Exiled Stars Explode Far From Home
Sharp images obtained by the Hubble Space Telescope confirm that three supernovae discovered several years ago exploded in the dark emptiness of intergalactic space, having been flung from their home galaxies millions or billions of years earlier.
Most supernovae are found inside galaxies containing hundreds of billions of stars, one of which might explode per century per galaxy.
These lonely supernovae, however, were found between galaxies in three large clusters of several thousand galaxies each. The stars’ nearest neighbors were probably 300 light years away, nearly 100 times farther than our sun’s nearest stellar neighbor, Proxima Centauri, 4.24 light years distant.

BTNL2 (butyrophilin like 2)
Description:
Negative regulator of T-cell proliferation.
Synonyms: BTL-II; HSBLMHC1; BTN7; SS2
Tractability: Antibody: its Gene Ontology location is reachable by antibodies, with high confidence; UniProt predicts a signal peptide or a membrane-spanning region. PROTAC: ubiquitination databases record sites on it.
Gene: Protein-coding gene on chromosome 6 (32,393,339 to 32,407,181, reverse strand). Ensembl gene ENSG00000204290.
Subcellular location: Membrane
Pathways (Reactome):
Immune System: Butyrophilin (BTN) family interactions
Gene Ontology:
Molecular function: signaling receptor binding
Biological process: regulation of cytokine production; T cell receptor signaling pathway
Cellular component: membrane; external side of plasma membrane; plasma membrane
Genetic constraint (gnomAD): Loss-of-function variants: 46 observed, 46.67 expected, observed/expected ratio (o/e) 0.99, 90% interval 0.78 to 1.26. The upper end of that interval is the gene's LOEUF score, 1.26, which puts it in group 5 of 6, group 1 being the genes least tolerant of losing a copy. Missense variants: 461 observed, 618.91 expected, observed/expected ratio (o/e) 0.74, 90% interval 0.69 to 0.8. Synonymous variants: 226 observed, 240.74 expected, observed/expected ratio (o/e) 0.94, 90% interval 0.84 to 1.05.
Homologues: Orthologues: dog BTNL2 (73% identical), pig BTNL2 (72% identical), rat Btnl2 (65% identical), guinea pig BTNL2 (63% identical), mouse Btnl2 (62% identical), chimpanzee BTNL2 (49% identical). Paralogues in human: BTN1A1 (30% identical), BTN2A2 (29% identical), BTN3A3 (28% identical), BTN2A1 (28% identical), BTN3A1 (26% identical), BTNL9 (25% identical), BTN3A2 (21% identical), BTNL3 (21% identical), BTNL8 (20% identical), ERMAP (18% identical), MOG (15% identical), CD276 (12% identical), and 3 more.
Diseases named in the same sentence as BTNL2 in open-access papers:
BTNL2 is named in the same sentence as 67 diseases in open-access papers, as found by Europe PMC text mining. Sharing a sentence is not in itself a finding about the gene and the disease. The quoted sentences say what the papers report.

uch rare solitary supernovae provide an important clue to what exists in the vast empty spaces between galaxies, and can help astronomers understand how galaxy clusters formed and evolved throughout the history of the universe.